have been in the same location as the Native Americans? Why would he have been photographed with them? Multiple photos with different
Native Americans suggests some special connection to a tribe or other group. Did Dickeson have such special status?
Jim Neiswinter writes:
I've got a copy of the picture of the two standing (5 1/2 x 8 1/4). On the bottom is written 'Dr. Montroville Dickeson'.
Dickeson is wearing the same clothes and both pictures were taken in the same place. That can be seen by the molding at the bottom of the
wall they are standing in front of.
There is also a picture of MWD in Mason's Photographic Gallery In the Feb. 1869 issue of Mason's Coin and Stamp
Magazine. This is likely the same head shot of Mason that is to the left in the composite image.
Joel Orosz writes:
Fascinating! Dickeson spent most of the 1840s excavating Indian mounds in the Mississippi Valley. I'm sure he would gotten to know
the leaders of some tribes, although probably not always on a friendly basis. The Nez Perce were a Western tribe, but it is true that
tribal leaders had been traveling to Eastern seaboard cities at least since the Washington administration. I'm inclined to think it
is MWD--it sure looks like him--but I will keep searching for my photo.
In my library I have a print of that very picture made years ago by Bob Wester. It was prepared by Bob Wester in February of 1984.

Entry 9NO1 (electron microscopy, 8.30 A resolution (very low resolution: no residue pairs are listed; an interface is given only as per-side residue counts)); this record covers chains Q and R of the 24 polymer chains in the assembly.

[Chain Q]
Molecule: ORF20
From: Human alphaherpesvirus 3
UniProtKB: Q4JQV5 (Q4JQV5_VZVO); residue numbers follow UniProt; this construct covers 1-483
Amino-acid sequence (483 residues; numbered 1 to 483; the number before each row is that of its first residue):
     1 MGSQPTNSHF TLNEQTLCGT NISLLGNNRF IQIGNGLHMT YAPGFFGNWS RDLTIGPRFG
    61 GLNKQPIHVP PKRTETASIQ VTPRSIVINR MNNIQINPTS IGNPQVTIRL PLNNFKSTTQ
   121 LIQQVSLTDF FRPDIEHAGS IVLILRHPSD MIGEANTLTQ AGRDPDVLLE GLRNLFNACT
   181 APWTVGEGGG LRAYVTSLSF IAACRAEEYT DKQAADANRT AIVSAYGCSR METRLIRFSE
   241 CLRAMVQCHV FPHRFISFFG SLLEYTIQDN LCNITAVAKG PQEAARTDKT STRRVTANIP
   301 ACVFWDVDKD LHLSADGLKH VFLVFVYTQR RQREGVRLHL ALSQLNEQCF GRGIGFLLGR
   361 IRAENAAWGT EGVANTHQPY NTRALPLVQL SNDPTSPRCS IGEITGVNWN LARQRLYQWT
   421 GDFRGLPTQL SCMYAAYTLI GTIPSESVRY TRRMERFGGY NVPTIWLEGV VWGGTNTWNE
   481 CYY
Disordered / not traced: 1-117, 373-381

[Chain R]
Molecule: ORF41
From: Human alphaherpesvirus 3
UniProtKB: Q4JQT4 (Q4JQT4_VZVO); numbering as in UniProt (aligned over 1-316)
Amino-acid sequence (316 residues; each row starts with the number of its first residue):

Notes on the back suggest that Wester found the original print of this photo laid in to a copy of the New York Stamp and Coin sale of the
Robert Coulton Davis collection (1890).
The original print is erroneously labeled, in a cursive hand, "Dr. Montroville W. Dickenson," Someone, presumably Davis,
subsequently crossed out the superfluous first "n.".
1. For both the seated and the standing pictures, the hairline appears to be Dickeson's as opposed to being Whitman's.
(Dickeson had a pronounced "widow's peak," while Whitman did not).
2. Both the seated and the standing pictures show our subject wearing the same suit and having a left eye that is squinting, at least
in comparison with the right. The photo of Whitman does not reveal this eye characteristic. The attached lithographic portrait of
Dickeson from the American Numismatical Manual (1859) depicts his left eye slightly narrower than his right.
Of course the reference picture of Whitman was taken when he was an older man than the fellow in the photographs, which does hamper
comparisons. However, given the evidence provided by the hairline and the left eye, I'm inclined to think the two photos depict
Dickeson rather than Whitman. In addition, Robert Coulton Davis, who lived in Philadelphia as did Dickeson, apparently thought the the
man in the standing picture was Dickeson, for he corrected the mistaken spelling under the picture to read "Dickeson."
I cast my vote for the man in both seated and standing photos being Montroville Wilson Dickeson.
To read the earlier E-Sylum article, see:
MORE ON MONTROVILLE DICKESON (www.coinbooks.org/esylum_v15n30a07.html)
Wayne Homren, Editor